The slate project was more evolutionary in how to secure the slate in place. There is a bolt there to hold the slate on, and the "button" went over that. It ended up being part of a technical solution. It got to be fun. The client has two young kids, and we knew they wanted something different and fun. We're doing an addition to the house now, and it's a lot of fun. With nine out of 10 clients, we couldn't have talked them into doing that, but they wanted something where people would say, "What are those buttons there?" That's a question they love. They may give the practical explanation, or they may just say that they look cool. When they came to us, the first thing they said to us was: "We don't want our house to look like anyone's house you've ever done," and it doesn't.
CSTD: What are some of the practical lessons that you've learned about stone over the years? Has it ever surprised you in a positive or negative way?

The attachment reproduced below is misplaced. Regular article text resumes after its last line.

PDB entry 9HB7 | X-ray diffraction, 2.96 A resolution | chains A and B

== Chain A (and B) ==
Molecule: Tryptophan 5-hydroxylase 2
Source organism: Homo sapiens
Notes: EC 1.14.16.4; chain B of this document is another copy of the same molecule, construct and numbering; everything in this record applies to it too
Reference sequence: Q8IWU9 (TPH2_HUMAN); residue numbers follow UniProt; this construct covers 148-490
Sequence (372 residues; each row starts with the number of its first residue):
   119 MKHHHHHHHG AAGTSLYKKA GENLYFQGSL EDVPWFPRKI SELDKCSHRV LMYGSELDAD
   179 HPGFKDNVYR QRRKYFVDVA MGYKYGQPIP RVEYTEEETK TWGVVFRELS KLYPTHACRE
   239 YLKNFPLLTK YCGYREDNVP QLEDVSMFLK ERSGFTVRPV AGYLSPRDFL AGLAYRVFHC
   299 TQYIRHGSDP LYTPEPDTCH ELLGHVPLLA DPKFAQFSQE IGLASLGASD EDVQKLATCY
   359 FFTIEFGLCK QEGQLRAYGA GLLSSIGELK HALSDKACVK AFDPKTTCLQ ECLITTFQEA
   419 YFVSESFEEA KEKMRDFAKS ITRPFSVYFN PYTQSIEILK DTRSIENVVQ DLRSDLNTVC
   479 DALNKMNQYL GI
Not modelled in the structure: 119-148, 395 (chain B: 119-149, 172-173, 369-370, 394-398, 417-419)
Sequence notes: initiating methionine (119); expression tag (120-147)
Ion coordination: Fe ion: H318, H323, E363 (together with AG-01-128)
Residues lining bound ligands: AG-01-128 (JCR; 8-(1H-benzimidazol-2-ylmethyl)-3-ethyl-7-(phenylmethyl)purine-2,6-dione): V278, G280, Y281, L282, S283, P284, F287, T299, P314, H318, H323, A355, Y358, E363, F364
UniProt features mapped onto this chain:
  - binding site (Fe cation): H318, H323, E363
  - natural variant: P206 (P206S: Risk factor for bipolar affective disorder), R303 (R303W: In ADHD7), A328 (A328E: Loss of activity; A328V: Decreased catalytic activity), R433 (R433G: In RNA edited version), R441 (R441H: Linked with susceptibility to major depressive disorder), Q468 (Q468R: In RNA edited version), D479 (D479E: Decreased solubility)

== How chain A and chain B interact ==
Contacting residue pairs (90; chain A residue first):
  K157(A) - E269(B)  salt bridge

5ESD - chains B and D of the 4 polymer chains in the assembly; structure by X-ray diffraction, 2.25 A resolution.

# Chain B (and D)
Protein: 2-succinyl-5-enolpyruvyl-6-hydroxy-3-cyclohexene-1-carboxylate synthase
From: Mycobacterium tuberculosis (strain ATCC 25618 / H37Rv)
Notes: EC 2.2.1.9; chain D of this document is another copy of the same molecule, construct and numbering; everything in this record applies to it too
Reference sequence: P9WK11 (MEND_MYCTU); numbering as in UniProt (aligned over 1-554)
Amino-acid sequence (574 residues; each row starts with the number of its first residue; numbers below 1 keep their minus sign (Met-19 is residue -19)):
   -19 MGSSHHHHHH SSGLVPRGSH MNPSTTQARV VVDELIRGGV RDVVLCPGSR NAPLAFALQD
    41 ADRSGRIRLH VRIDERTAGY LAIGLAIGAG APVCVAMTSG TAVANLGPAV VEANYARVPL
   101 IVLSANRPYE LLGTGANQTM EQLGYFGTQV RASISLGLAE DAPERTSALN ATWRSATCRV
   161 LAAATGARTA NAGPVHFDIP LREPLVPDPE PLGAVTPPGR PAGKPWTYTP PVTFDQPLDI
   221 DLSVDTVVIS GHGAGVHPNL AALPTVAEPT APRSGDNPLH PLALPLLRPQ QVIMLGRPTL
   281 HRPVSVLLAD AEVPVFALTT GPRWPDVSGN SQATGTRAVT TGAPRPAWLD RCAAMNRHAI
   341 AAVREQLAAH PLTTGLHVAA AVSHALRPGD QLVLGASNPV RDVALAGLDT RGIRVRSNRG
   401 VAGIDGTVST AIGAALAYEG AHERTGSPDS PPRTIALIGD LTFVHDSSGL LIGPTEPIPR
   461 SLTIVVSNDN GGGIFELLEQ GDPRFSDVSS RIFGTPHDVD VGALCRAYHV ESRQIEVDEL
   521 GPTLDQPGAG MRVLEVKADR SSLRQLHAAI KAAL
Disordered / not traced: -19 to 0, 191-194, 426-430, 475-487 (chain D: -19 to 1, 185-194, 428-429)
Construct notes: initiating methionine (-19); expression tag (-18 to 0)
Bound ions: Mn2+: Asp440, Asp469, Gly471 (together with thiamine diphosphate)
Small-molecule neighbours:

Clark: For such an inanimate object, stone has incredible flexibility. You can do things with stone that you really can't do with any other material. You can use color, texture, shadows, composition, size.
It's hard to work with in some ways. You can't paint it on; you can't nail it up like metal or wood. It's heavy, and it takes a lot of work. It's gravitationally challenged, but that's good. That's what gives it a sense of mass and scale. It's one of the things you know about the history of building and architecture. I'm talking about centuries ago. We don't learn much about putting up these materials by looking at something from five years ago. Some of the fascination is going back and looking at how the Greeks or the Romans worked with stone. It is really an inspiration.